July 22 2013 09:59PM
Yeah yeah we are a little late to the “schedule release party”. We have lives too. Sorry. It’s here now, so enjoy it for what it’s worth okay? Plus, now we aren’t clumped in with all the other schedule explosion pieces. We like to show up fashionably late some times. But yeah, without any further delay, here are some of the major points and what you need to know from the Jets 2013-14 schedule:
- The Jets open the season October 1st in Edmonton. It’s the boys first flight out to Oil Country, and it will be a part of Hockey Night in Canada’s season opening broadcast. Puck drop is at 9:00 on a Tuesday, so get the kids to bed early and enjoy the game.
- They then fly home for the home opener on October 4th, when the Kings come to town in an attempt to score their first goal against the new Jets. It’ll be the Kings second trip out to Peg City, and the first time for Jets fans to see all the (2) new faces.
- The Jets exciting start to the season then continues on Sunday October 6th, when the Ducks come to town for what could be the second coming of Teemu Selanne. The Finnish Flash is yet to announce what his plans are for next season, but you have to think most Jets fans are hoping for one more appearance back home.
- The next game on October 10th finds the Jets making their first trip down to Minneapolis. Devin Setoguchi will make his first trip back to his old home in what many expect to be the first game of a budding divisional rivalry.
- Speaking of Divisions, the Jets will be in the ‘Central’ division. Real original NHL. But hey, it’s better than the Metropolitan…
- November 2nd marks the first visit of the Stanley Cup Champion Chicago Blackhawks, along with hometown kid Jonathan Toews.
- Interestingly enough and a problem that is likely only really cared about in Winnipeg, that November 2nd game starts at 2:00pm in the afternoon. While that is a common occurrence throughout the season, on this particular date the Bombers just happen to be closing out their season with a game against Hamilton that day, with kickoff at 1:00. I’m kind of (but not really) surprised to see that this actually happened, but expect the Bombers to already be talking to TNSE about getting that puck drop pushed to a later time.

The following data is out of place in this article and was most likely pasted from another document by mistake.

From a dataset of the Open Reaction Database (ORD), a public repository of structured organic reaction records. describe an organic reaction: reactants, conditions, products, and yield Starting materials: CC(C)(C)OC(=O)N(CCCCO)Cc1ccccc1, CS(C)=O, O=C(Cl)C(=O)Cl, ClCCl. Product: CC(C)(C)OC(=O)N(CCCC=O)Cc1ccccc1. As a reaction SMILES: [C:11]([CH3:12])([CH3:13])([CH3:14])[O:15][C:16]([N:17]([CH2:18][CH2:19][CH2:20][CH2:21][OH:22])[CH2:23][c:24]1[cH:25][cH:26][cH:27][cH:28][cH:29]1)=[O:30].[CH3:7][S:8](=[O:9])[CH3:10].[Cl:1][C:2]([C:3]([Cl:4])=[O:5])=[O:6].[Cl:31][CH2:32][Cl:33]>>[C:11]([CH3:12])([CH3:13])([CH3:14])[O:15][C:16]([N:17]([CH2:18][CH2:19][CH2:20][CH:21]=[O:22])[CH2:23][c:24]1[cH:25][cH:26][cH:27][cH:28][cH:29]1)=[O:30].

- The Jets Olympic Break will start following a February 8th game in St. Louis, and end with a home game against the Coyotes on February 27th. There could be a few Jets representing their home countries during that span (we’ll have more on that later this week), but get yourself ready for a lot of early mornings.
- I seriously doubt this was done on purpose, but you have to laugh at the Jets “April Fools” game in Phoenix on April 1st. Good one NHL schedule maker, good one indeed.
- The regular season will wrap up with a game in Calgary on April 11th, so even if the Jets don’t make the playoffs, we can at least expect the season to end with a win.
- The Jets longest home stand lasts for 6 games from October 11th to 22nd, featuring match-ups against the Stars, Devils, Canadiens, Blues, Predators and Capitals.
- The Jets longest road stretch also lasts 6 games, spanning from Novembers 25th to December 7th, featuring games in New Jersey, New York (Islanders), Philadelphia, New York (Rangers), Florida and Tampa Bay.
- By day of the week, the Jets play on 12 Mondays, 14 Tuesdays, 4 Wednesdays (don’t expect many TSN national broadcasts), 14 Thursdays, 11 Fridays, 15 Saturdays, and 12 Sundays. They also only play 9 back-to-backs throughout the year.
- The Jets may have 15 Saturday games, but only 6 are evening/night games, and only 1 is in October. There will be 14 games broadcast on CBC, one of which is the Tuesday night opener, one is a Thursday, and one is a Sunday. Honestly, I’m not complaining, as I really don’t like the guys who CBC usually assigns to Jets games, and Glenn Healy is probably the worst hockey “analyst” known to man. Too bad we miss out on a lot of montages though.
So there it is. From the Southeast, to a lockout, to an Olympic year. Three seasons, three schedules, and the Jets are still yet to play what many would consider a “regular” NHL schedule. None the less the sooner actual hockey games get started the better, so mark your calendars, prepare your loved ones, and for those of you lucky enough to have season tickets, get to scalping, because the season is fast approaching.